SACRAMENTO (CBS13) – Three months after the Carr Fire ripped through Shasta County, we’re hearing some of the 911 calls from that day. The flames killed eight people, destroyed more than 1,000 homes and burned more than 229,000 acres.
Audio of the calls to 911 dispatch, posted on the Record Searchlight website, provide a glimpse of the fear running through the area in late July.
The Carr Fire takes the spot for the 6th most destructive fire in California history in terms of structures lost.
- Tubbs Fire (Oct. 2017) – 5,636 structures
- Tunnel Fire – Oakland Hills (Oct. 1991) – 2,900 structures
- Cedar Fire (Oct. 2003) – 2,820 structures
- Valley Fire (Sept. 2015) – 1,955 structures
- Witch Fire (Oct. 2007) -1,650 structures
- Carr Fire (July. 2018) – 1,604 structures
“911, your emergency?” one dispatcher said.
“I’m in a dozer,” the caller said. “All the windows got blown out, I got my curtains down.”
The chilling call came in on July 26.
“I can’t last too long here,” the caller said.
“Okay, if you can get out safely, get out, okay?” the female dispatcher said.
“I can’t,” said the caller. “No, I have to have a ride out of here because it’s all on fire around me.”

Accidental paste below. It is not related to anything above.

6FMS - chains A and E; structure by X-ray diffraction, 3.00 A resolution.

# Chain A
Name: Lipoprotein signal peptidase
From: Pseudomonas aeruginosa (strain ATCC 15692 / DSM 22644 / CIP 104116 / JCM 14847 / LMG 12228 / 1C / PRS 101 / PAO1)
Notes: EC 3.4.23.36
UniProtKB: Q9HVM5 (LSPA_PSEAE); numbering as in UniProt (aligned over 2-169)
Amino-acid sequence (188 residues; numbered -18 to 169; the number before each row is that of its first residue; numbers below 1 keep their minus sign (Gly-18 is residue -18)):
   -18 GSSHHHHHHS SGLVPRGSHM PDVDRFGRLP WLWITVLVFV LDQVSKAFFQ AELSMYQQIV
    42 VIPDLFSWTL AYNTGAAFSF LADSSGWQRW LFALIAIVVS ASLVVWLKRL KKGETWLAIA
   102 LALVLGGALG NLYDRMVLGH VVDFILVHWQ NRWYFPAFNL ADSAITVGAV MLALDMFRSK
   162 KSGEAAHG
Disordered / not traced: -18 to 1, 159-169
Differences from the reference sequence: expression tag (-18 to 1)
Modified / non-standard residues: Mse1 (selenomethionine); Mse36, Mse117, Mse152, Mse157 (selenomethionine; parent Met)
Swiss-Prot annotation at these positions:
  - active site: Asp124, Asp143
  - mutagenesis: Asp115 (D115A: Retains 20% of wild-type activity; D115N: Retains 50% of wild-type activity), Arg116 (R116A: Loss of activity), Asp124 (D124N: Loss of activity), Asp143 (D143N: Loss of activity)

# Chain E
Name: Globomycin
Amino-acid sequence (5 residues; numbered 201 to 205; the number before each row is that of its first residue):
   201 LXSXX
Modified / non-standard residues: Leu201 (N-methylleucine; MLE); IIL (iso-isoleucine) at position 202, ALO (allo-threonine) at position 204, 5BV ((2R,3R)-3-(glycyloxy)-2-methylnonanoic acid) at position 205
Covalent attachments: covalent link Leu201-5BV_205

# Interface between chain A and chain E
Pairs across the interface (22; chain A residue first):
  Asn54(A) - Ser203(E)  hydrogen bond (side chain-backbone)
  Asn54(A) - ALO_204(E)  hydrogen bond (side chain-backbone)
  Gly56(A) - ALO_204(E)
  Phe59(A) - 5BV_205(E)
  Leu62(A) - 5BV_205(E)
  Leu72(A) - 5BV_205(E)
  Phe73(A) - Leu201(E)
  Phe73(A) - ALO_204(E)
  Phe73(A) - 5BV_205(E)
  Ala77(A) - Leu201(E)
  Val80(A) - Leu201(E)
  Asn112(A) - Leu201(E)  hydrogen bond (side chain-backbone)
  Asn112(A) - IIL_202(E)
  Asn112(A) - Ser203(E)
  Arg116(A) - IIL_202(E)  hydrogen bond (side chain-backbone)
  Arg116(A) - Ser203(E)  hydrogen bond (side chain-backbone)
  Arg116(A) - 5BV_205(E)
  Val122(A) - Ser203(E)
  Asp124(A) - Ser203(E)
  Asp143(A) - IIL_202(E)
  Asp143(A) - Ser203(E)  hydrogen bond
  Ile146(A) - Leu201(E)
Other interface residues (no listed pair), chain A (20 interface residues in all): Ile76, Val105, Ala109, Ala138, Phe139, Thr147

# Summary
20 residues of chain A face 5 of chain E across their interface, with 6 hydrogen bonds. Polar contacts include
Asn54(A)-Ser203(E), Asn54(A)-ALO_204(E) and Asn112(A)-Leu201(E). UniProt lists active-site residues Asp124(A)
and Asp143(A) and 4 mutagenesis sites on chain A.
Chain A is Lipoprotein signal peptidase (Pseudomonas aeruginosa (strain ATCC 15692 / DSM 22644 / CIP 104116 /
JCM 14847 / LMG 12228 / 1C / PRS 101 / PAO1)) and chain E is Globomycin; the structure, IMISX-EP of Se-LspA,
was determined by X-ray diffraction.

A man was trapped inside of a dozer with the Carr Fire raging on all sides.
“Just stay on the line, okay?” the dispatcher said. “What was your first name, sir?
“Don,” the caller said.
“Don, okay,” the dispatcher responded.
She and Don went back and forth, trying to pinpoint his location. She assured him help was on the way, but Don warned of the danger surrounding him.
“There’s two dozers behind me and there’s a Cal Fire pickup just exploded right front of me, I think the guy didn’t get out,” he said. “Don’t risk anybody’s life for mine but as soon as it lays down, send somebody for me please.”
“Of course I will,” the dispatcher said. “Can you just stay on the line for me, okay?”
“Okay,” Don said.
It’s unclear what happened to Don but this wasn’t the only call SHASCOM dispatchers received that summer afternoon.
“Hi, okay I’m going to try to stay calm,” one caller said, frantically trying to get to an 11-month-old baby. “They will not let me in to get them and they have no way out.”
“I can’t get to them, that’s what I’m saying,” another caller said. “I’m a mile down the road!
Dispatchers tried to calmly instruct terrified callers on where to go during the firestorm.
“If it told you to evacuate, you should go,” one dispatcher said.
Flames were fueled by scorching temperatures that jumped over the Sacramento River at one point. Tornadoes within the fire caused an unclear direction, leaving residents scrambling to escape.
“Don, I’m going to go ahead and let you go and I’m gonna have gonna have you call your wife and I’m gonna get someone out there as soon as possible okay? Alright, bye bye,” a dispatcher said.
The Carr fire burned for more than two months and officials say it sparked after a trailer with a flat tire ignited nearby brush.